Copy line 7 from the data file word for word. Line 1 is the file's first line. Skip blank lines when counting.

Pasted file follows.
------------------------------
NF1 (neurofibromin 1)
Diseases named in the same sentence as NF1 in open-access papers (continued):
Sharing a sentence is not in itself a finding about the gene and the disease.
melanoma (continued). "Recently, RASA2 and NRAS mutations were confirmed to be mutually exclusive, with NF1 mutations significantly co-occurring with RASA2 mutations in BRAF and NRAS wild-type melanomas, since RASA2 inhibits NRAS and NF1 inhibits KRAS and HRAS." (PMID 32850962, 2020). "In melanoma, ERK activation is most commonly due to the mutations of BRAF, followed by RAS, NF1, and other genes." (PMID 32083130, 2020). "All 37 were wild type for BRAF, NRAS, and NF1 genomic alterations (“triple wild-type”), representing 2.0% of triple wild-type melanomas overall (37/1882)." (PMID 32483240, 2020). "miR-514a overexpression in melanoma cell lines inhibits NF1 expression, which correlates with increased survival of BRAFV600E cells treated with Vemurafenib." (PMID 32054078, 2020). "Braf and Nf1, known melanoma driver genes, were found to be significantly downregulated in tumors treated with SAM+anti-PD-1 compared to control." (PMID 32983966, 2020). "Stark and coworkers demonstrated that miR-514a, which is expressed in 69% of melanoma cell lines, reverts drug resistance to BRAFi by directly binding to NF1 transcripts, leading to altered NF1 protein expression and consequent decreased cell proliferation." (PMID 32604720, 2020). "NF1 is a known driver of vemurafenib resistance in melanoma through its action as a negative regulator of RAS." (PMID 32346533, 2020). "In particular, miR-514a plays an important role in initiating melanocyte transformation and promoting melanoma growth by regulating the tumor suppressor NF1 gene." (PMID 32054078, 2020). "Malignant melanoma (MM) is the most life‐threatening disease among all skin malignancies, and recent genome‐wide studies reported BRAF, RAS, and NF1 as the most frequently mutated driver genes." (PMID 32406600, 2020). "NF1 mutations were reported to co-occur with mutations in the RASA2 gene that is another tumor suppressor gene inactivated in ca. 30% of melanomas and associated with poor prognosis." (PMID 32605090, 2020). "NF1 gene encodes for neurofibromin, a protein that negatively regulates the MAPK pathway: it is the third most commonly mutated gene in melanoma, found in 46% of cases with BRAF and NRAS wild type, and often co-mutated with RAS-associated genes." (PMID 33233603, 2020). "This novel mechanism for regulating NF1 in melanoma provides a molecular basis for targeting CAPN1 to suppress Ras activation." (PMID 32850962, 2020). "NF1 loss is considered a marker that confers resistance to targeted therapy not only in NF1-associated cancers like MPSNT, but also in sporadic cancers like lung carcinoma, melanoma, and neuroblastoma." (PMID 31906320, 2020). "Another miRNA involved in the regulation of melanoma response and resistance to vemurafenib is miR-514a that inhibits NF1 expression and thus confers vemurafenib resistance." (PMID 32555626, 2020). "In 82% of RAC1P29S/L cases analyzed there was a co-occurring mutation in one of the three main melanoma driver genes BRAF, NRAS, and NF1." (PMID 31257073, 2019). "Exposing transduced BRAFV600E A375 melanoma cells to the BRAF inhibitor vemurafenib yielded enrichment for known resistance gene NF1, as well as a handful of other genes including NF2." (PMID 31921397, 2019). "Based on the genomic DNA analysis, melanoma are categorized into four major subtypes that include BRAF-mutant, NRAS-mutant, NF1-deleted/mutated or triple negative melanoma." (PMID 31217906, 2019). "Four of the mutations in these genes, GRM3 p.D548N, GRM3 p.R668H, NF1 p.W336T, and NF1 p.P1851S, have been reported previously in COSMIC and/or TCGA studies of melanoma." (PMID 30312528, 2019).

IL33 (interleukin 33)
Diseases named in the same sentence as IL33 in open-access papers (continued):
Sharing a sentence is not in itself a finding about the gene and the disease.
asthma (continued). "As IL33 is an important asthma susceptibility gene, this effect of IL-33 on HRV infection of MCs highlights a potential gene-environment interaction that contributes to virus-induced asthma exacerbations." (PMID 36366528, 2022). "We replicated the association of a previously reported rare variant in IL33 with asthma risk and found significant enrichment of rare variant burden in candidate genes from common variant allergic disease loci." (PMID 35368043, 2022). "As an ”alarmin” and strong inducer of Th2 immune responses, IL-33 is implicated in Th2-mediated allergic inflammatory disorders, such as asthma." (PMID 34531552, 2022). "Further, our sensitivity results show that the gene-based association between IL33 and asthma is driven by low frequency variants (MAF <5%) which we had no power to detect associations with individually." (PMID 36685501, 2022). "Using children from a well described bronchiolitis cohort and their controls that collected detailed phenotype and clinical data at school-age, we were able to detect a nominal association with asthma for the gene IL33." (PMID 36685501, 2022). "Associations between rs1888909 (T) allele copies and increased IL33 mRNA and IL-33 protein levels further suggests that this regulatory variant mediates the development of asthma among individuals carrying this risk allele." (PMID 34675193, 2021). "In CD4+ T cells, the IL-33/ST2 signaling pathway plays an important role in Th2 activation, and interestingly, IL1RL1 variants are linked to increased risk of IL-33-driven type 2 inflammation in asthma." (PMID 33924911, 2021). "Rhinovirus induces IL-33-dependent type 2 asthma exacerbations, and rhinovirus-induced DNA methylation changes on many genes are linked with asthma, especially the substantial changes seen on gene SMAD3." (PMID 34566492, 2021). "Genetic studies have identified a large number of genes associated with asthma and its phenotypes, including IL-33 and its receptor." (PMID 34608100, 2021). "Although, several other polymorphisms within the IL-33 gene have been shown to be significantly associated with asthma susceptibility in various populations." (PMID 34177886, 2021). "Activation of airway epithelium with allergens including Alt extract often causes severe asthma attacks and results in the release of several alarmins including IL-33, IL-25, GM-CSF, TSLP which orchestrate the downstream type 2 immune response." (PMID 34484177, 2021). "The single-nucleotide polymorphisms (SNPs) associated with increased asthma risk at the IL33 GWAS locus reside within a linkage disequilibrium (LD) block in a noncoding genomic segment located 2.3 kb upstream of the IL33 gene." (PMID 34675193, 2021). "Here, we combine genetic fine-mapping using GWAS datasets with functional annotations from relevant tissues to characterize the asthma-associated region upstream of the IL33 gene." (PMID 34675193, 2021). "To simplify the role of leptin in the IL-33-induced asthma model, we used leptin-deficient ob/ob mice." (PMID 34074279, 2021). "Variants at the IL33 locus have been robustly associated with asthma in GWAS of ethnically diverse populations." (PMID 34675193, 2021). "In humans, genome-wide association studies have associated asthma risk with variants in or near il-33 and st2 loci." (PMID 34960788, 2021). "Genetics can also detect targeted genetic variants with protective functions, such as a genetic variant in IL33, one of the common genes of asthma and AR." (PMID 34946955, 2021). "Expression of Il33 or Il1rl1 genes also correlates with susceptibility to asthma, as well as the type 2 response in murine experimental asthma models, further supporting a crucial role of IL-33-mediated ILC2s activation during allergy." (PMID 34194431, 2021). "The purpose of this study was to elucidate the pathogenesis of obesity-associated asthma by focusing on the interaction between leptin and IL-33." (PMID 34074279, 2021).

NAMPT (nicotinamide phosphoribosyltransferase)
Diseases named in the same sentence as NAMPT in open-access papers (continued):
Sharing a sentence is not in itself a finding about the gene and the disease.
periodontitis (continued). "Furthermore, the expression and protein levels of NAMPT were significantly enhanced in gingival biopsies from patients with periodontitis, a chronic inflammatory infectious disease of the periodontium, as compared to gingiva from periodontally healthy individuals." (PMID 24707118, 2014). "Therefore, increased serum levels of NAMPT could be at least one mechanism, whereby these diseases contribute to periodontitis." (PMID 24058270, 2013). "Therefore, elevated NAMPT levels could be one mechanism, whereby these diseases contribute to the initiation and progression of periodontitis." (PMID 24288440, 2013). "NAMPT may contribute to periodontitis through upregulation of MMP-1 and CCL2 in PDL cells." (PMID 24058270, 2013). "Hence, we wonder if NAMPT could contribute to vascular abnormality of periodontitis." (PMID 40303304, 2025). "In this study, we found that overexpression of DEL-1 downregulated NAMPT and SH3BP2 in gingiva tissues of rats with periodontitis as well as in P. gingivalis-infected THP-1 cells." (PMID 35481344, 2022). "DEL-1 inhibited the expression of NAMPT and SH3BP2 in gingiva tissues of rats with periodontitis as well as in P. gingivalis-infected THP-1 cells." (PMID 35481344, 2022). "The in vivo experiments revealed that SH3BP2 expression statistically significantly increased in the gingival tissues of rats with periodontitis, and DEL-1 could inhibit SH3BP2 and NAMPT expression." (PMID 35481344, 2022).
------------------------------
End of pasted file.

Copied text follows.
Sharing a sentence is not in itself a finding about the gene and the disease.